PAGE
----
England's Lost Argument

Anglomania

England's Lost Argument

Anglomania

England's Lost Argument
New books dissected over email.
April 20 1999 6:47 PM

Anglomania

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Michael!

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Perhaps it's because your communication arrives at the end of a long day at the Observer, during which I may have already expended my store of critical bile, but I must say I think you're a bit too hard on both these writers. "Minor works"? I don't think so! Ian Buruma and Julian Barnes are both, in their respective genres, substantial, even acclaimed, figures who are both, in different ways, creatively trying to push the the envelope. Before you choke on your Olde Breakfaste, and start taking it out on the inhabitants of the "residence Hirschorn" in cruel and unusual ways, let me remind you (and Slate readers, of course) of their respective oeuvres.

Buruma is a terrific journalist (I don't know his fiction) whose The Wages of Guilt was an absolutely stunning exploration of the violence buried in the recent histories of Japan and Germany. Again, as in Anglomania , Buruma relates personally to his subject. With Anglo-German grandparents and a Japanese wife, he is, perhaps, ideally situated to explore the pre-war tensions in the Reich and in Imperial Japan. Interestingly, as in Anglomania, the mixture of the personal and the historico-theoretical doesn't really come off, but I give him very high marks for effort. To say that he "runs on charm" is just another way--isn't it?--of saying that he's a lucid and elegant writer. Christ! I wish I had even a fraction of his "charm." Don't, by the way, go back to the new Spectator: It's lost most of what it had in Buruma's day, and now seems to be a haven for the nuttier kind of NATO-phobe and anti-Semite, with as much "charm" as a sackful of snakes.

If I can confess to some special pleading for old Buruma, with Barnes I know I'm on much firmer ground. The man is a giant. For sheer elegance, wit, and brainpower, he leaves most of his contemporaries standing. Believe me, I know whereof I speak: As literary editor of the Observer, it's my dubious privilege to survey the gamut of contemporary English and American prose. On my reading, then, there are few to touch him. Generally speaking, with most of his books, he's completed a full circuit of the track while his rivals are still fiddling with their shoelaces. Yes, I completely agree with you that England, England is a "philosophical disquisition" at odds with the form of a conventional novel, but that, to me, is the measure of Barnes' ambition, an ambition that takes its inspiration, I'd guess, from the great European masters like Kundera and (as you correctly intimate) Nabokov. So, let's not split hairs. This is a major book--not a wholly successful one, perhaps--but still an important addition to the Barnes collection.

And now let me make good on my promise to supply a few salient texts on the condition of Englishness (as it's been treated in our literature this century). I should say, en passant, that when it comes to an evaluation of England's relationship to the wider world (the broad general theme of Buruma-Barnes), the years 1914 to 1945 are the crucial ones. Before that, from (say) 1750, the UK ruled OK, established first one (American), then a second (world), empire, and subsequently (in 1914 and 1940) made the great mistake of going to war to defend it. Preoccupied with two bouts of European war, the English failed to notice that the European idea had come of age. When we woke up to the significance of a Franco-German rapprochement, at some time during the '60s, we discovered we were now on the wrong end of the argument. Hence some of our present discontents.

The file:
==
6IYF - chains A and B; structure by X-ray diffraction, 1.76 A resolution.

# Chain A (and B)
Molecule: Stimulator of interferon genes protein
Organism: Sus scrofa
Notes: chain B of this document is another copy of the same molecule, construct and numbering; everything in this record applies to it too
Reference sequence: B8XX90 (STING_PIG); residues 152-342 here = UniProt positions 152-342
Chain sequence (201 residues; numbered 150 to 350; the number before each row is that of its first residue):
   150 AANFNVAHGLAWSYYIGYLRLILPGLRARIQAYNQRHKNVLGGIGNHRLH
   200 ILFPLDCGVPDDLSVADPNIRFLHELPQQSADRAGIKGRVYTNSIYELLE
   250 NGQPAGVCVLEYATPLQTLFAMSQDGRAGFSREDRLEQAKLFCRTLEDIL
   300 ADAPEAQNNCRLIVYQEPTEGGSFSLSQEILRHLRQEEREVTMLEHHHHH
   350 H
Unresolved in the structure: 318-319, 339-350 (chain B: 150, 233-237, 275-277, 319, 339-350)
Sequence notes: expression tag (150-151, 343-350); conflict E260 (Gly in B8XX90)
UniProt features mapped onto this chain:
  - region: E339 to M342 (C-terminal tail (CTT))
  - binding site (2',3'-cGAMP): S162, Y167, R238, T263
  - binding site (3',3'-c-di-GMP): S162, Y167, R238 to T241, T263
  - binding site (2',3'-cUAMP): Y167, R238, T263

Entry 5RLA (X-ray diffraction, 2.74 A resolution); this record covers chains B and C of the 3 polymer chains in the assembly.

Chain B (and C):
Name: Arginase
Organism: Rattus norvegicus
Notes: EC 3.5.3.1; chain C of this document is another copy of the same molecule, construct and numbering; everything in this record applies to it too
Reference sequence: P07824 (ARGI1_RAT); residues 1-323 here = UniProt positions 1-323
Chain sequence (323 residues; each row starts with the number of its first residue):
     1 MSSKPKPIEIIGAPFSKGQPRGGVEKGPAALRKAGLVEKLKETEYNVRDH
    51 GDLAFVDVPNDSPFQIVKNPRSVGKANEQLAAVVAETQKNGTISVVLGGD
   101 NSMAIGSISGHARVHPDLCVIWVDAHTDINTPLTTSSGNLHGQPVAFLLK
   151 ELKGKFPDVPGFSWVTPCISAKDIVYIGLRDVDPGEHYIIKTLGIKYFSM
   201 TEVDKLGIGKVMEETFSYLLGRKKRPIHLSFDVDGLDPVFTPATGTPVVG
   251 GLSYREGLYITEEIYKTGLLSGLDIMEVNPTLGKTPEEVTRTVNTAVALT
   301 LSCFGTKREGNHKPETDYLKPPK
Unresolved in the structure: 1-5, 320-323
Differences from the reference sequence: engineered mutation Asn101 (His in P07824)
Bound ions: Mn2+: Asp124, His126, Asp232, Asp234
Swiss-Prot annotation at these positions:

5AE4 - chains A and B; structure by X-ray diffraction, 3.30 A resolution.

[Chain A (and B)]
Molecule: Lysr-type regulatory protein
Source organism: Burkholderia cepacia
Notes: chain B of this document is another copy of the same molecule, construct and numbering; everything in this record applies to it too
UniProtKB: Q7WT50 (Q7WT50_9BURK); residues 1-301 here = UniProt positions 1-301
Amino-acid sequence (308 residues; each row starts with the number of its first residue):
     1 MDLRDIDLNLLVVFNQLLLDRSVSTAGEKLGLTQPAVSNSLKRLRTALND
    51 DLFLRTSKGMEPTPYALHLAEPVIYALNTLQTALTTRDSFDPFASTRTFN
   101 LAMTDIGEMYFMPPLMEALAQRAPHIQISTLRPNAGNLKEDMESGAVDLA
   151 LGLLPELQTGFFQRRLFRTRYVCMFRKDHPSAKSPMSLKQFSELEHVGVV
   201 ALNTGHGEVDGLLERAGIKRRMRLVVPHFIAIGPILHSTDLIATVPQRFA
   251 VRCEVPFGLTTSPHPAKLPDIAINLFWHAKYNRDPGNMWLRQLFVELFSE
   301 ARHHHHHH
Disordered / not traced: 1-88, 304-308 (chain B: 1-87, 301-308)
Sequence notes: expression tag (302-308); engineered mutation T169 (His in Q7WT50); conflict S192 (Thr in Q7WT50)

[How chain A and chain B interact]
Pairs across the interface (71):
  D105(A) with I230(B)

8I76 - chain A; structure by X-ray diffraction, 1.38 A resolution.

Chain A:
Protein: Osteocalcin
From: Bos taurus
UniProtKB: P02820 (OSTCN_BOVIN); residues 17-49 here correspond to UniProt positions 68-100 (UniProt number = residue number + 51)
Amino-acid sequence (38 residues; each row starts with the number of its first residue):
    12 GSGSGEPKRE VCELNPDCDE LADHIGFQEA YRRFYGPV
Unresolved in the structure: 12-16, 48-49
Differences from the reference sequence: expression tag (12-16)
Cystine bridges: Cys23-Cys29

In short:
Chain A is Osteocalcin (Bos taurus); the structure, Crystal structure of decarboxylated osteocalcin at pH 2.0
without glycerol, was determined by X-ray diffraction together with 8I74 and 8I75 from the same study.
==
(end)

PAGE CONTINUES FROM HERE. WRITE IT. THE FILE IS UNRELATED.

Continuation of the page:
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These, of course, have been around for quite a while. As Bernard Shaw (finally, Michael, here's the smarty-boots literary bit) famously put it in Heartbreak House :

The captain is in his bunk, drinking bottled ditch-water; and the crew is gambling in the forecastle. She will strike and sink and split. Do you think the laws of God will be suspended in favour of England because you were born in it?

Others have taken up a similar theme. I urge you, and Slate readers, to take a look at George Orwell's marvelous essay, "England Your England," in The Lion and the Unicorn , an essay I bet Julian Barnes sneaked a look at while he was preparing to write his novel. Orwell says:

England is not the jewelled isle of Shakespeare's much-quoted passage, nor is it the inferno depicted by Dr. Goebbels. More than either it resembles a family, a rather stuffy Victorian family, with not many black sheep in it but with all its cupboards bursting with skeletons. ... A family with the wrong members in control.

How about we look, tomorrow, at the idea that, with the loss of the argument, it's up to writers like Buruma-Barnes to redefine "Englishness," to separate it from the toast and marmalade, and thus to "take control" of the family papers?

Best,
Robert

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Michael Hirschorn can name every member of Arsenal Football Club's starting 11. Robert McCrum is literary editor of Britain's Observer and his most recent book is My Year Off: Recovering Life After a Stroke. This week they discuss Julian Barnes' England, England and Ian Buruma's Anglomania.